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ChatGPT in Schools

Jennifer Duffy

ChatGPT (a language based tool fueled by artificial intelligence) is the reason behind many heated discussions in schools these days.  When it comes to this new tool, educators tend to fall into one of three general camps:

Camp 1:  We LOVE ChatGPT!  This group embraces the new technology and wants to integrate the tool into their everyday planning and lessons.

Camp 2:  BAN ChatGPT!  This group wants to eliminate the new technology from schools and prohibit students from using the tool when completing their homework.

Camp 3:  What is ChatGPT?  This group has not felt the impact of ChatGPT in schools…yet.

In this blog post, we will discuss all three camps and provide an overview related to the reasons behind each camps’ perspective.  Let’s work backwards starting in Camp 3:  What is ChatGPT?

Camp 3: What is ChatGPT?

ChatGPT is a chatbot that was developed by the company, OpenAI.  It uses artificial intelligence to respond to prompts and questions in a unique and very human-like manner.  Users can ask ChatGPT a huge variety of questions such as, “How do I get started with applying for student loans?”.   If you were to Google this question, you would most likely get several links to websites in which you can find the answer.  The difference with ChatGPT is that it will actually give you the answer, not links.

Perhaps the best way to explain the power of ChatGPT is with a real-life example.  In researching for this blog post, I felt it most appropriate to use the tool for myself.  In this screencast, you can watch my process.  I start with the prompt, “​​Write a blog post about using ChatGPT in schools. Include examples of how ChatGPT can help students and teachers.”  After reading the generated blog post, I gave the follow-up prompt, “rewrite the blog post with a lower reading level”.  The tool takes a moment, but then quickly generates a revised article.  I found the process really cool and exciting, but I must admit, it’s a bit scary.  

I was next faced with the question, “What do I do with this article?”.  I actually really liked how the blog post was structured.  ChatGPT gave me some ideas that helped me create my own draft.  I felt all of the emotions - enthusiasm (“this is amazing, I should use this for EVERYTHING!”), fear (“am I a fraud if I actually use this tool?”),  and even terror (“is this the end of humanity?”).

Another concern related to ChatGPT is its limitations.  ChatGPT doesn’t advertise itself as perfect.  OpenAI is very clear on its landing page that ChatGPT has 3 major limitations:

  1. May occasionally generate incorrect information - ChatGPT pulls information from various internet sources.  Although the software is designed to weed out misinformation, there are many instances in which incorrect information has made its way into its responses.
  2. May occasionally produce harmful instructions or biased content - ChatGPT is designed to decline responding to questions or prompts that put dangerous information into the hands of its users.  The system isn't perfect, though.  I have seen examples in which the user creates a cleverly worded prompt to “trick” ChatGPT into giving them the risky information related to weapon creation, etc.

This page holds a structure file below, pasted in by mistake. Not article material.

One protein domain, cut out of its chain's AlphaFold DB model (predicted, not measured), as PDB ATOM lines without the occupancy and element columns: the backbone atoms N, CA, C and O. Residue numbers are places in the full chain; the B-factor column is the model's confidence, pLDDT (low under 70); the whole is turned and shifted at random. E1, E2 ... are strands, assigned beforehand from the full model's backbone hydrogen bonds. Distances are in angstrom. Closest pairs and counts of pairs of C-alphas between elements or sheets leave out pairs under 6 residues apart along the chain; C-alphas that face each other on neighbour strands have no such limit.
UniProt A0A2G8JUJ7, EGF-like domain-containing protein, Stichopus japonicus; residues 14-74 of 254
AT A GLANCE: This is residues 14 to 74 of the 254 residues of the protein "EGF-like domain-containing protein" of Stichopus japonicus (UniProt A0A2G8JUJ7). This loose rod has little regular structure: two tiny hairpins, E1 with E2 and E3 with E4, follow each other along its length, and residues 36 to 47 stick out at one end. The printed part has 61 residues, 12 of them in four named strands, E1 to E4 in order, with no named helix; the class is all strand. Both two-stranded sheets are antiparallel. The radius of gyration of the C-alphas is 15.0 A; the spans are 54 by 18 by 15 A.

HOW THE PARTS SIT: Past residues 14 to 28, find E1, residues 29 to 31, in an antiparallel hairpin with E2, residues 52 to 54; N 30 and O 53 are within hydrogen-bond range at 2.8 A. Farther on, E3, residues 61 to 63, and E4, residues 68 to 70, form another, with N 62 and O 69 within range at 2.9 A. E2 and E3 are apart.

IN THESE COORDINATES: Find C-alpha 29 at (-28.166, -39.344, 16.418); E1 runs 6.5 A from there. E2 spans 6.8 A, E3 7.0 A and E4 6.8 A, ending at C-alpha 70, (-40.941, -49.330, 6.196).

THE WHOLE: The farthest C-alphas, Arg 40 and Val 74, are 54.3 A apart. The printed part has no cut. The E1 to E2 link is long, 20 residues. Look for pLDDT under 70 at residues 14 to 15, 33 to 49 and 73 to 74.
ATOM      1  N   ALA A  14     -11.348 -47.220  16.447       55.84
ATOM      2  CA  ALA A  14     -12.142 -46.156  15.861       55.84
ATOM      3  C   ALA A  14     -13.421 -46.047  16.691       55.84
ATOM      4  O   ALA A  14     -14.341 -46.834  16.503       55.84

3. Limited knowledge of world and events after 2021 - OpenAI has been working on this chatbot for years and it is built on the language and information already present on the internet.  Although the tool is constantly evolving, the bulk of its  information bank is from before 2021.

ChatGPT has caused a lot of anxiety and fear.  How do we react to such a powerful and innovative tool?  To some, blocking the tool is the only answer.  Others, however, are accepting its existence and wondering…. What do we do to empower our students to utilize this tool appropriately and ethically?

  • Camp 2:  Ban ChatGPT!

    When ChatGPT first made its debut, many school districts immediately blocked the site.  This is completely understandable as students can simply copy and paste their essay questions into the service and be given a perfectly good response in less than 5 minutes.  For example, a user can enter the prompt, “Write a 5 paragraph essay explaining the theme of the Odyssey by Homer.  Include quotes from the text” and receive a very impressive answer.

    The chatbot goes beyond essay writing and can provide the answer to math questions and even show the process it took to get the answer.  Virtually all multiple choice test questions can be copied and pasted into ChatGPT.  Some consider this a whole new level of cheating.

    With regards to essay writing, schools have relied on plagiarism checking tools for years.  These tools automatically review the students’ written responses and look for matches on the internet.  If the student’s exact wording is used elsewhere, the teacher will receive an alert saying that the essay may have been plagiarized.   These plagiarism checkers don’t work for ChatGPT because each response is unique and won’t trigger an “exact match” alert.  This leaves educators feeling anxious as there is no way to actually prove if a student used ChatGPT or if the student wrote the assignment independently.